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Epitranscriptomic marks: Emerging modulators of RNA virus gene expression

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Abstract Epitranscriptomics, the study of posttranscriptional chemical moieties placed on RNA, has blossomed in recent years. This is due in part to the emergence of high‐throughput detection methods as well as the burst of discoveries showing biological function of select chemical marks. RNA modifications have been shown to affect RNA structure, localization, and functions such as alternative splicing, stabilizing transcripts, nuclear export, cap‐dependent and cap‐independent translation, microRNA biogenesis and binding, RNA degradation, and immune regulation. As such, the deposition of chemical marks on RNA has the unique capability to spatially and temporally regulate gene expression. The goal of this article is to present the exciting convergence of the epitranscriptomic and virology fields, specifically the deposition and biological impact of N7‐methylguanosine, ribose 2′‐O‐methylation, pseudouridine, inosine, N6‐methyladenosine, and 5‐methylcytosine epitranscriptomic marks on gene expression of RNA viruses. This article is categorized under: RNA in Disease and Development > RNA in Disease RNA Interactions with Proteins and Other Molecules > Protein–RNA Interactions: Functional Implications
Viruses with N6‐methyladenosine (m6A) modifications in the viral RNA, and putative functions. Virus families shown include: Flaviviridae (purple) namely hepatitis C virus (HCV), Zika virus (ZIKV), Dengue virus (DENV), West Nile virus (WNV), and yellow fever virus (YFV); Picornaviridae (green) with enterovirus 71 (EV71) and poliovirus; Retroviridae (red) namely human immunodeficiency virus type 1 (HIV‐1), murine leukemia virus (MLV) and Rous sarcoma virus (RSV); and Influenza virus (yellow) within Orthomyxoviridae. vRNA, viral RNA
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N6‐methyladenosine modification on messenger RNA and functions that are modulated by writer, eraser and reader proteins
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Adenosine‐to‐Inosine editing. (a) ADAR deaminates the C6 position in adenosine (A) to produce inosine (I). (b) A‐to‐I editing in RNA alters RNA metabolism to impact different cellular processes. RdRp, viral RNA‐dependent RNA polymerase
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Editing of Uridine‐to‐Pseudouridine. (a) Pseudouridine synthase (PUS) catalyzes the isomerization of uridine (U) to form 5‐ribosyl uracil or pseudouridine (Ψ). (b) Functional outcomes of U‐to‐Ψ editing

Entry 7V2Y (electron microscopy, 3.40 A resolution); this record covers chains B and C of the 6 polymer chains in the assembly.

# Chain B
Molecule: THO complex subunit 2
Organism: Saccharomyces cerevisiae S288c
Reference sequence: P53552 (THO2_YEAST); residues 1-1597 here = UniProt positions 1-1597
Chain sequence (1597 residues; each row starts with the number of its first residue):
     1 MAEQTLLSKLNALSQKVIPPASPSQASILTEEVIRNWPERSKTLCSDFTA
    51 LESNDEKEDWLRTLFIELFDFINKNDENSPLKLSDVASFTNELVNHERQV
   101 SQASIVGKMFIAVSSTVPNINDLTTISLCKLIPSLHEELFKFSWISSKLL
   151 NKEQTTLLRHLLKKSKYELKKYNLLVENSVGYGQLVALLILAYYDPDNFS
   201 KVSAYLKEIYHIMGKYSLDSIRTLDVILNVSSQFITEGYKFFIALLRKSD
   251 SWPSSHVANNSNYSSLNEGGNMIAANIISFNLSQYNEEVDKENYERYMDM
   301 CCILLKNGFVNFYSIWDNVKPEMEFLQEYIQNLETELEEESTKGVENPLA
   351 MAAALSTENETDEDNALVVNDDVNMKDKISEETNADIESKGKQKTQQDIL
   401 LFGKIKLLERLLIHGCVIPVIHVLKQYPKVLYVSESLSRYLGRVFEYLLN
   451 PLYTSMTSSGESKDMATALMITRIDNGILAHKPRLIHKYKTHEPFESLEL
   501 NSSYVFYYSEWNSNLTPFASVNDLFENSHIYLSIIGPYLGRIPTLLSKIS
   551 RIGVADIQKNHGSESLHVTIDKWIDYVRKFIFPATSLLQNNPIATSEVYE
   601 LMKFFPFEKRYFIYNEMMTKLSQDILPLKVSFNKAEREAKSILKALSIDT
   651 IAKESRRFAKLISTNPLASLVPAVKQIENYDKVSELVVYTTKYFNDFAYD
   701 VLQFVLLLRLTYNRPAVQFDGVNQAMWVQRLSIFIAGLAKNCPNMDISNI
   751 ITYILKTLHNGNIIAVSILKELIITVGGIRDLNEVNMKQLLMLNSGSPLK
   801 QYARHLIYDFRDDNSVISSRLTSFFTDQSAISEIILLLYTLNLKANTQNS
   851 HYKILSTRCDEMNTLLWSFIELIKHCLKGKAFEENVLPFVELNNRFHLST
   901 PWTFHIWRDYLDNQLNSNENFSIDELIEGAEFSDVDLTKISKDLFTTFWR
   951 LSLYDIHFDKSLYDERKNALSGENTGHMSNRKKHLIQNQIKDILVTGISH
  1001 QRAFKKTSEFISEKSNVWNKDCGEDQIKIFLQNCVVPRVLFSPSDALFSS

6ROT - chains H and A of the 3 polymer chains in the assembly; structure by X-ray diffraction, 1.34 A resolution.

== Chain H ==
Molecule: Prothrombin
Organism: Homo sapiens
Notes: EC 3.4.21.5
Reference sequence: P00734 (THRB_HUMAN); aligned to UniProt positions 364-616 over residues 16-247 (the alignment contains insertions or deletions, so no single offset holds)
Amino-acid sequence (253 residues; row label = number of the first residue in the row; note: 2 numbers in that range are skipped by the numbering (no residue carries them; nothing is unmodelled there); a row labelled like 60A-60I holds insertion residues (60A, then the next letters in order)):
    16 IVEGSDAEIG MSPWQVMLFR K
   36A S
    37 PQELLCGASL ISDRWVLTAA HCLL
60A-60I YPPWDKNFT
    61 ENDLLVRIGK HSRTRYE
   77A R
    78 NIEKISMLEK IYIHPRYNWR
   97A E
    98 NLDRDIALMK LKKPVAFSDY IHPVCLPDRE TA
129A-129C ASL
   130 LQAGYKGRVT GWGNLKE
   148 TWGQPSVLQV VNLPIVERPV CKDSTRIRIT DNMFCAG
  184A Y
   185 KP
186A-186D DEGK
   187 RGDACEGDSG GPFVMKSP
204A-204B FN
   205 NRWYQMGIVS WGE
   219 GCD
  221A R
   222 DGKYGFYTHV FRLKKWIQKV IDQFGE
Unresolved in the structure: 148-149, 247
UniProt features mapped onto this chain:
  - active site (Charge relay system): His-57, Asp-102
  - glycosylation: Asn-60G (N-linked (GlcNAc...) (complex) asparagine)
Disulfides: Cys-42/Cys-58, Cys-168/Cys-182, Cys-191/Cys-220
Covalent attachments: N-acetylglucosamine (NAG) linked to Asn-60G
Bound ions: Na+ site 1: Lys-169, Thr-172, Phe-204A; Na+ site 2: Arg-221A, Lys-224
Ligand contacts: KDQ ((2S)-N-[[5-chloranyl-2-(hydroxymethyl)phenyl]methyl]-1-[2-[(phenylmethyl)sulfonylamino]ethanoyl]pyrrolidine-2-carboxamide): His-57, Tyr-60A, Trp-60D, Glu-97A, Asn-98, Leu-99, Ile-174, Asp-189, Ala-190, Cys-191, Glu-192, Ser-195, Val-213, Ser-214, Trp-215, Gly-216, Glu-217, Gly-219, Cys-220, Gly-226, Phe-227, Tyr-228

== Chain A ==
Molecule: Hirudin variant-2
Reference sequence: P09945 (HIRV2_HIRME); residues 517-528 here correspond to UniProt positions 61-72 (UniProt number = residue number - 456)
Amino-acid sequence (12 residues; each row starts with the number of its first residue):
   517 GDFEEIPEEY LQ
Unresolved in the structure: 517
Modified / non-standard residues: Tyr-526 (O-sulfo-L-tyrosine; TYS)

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Consequences of ribose 2′‐O‐methyl modifications on RNA virus gene expression. Methylation of the 2′‐O‐position on the ribose can occur on all nucleotides and may be deposited by both viral and cellular 2′‐O‐methyltransferases (2′‐O‐MTase). The 2′‐O‐methylation of the penultimate nucleotide of the 5′‐end of the viral RNA limits innate immune sensing, first by masking the recognition of the viral RNA by the cytosolic RNA sensors RIG‐I and Mda5 to prevent transcription of innate immune response genes, and second by preventing the interaction with IFIT proteins which downregulate translation. 2′‐O‐methylated nucleotides (Nm) within viral RNA also function to mask the viral RNA from cytosolic RNA sensors. Deposition of internal 2′‐O‐methyl groups on adenosines (Am) by the viral 2′‐O‐MTase inhibit the elongation of the viral RNA‐dependent RNA polymerase during replication
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5′‐Cap on messenger RNA (mRNA). (a) Schematic of N7‐methylguanosine cap attached to nucleotides 1 and 2 of RNA that are 2′‐O‐methylated. (b) Overview of the canonical pathway for installation of Cap 0, Cap 1, and Cap 2 structures at the 5′‐end of an mRNA. The functional significance of the Cap 0, Cap 1, and Cap 2 are shown
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RNA Interactions with Proteins and Other Molecules > Protein–RNA Interactions: Functional Implications
RNA in Disease and Development > RNA in Disease

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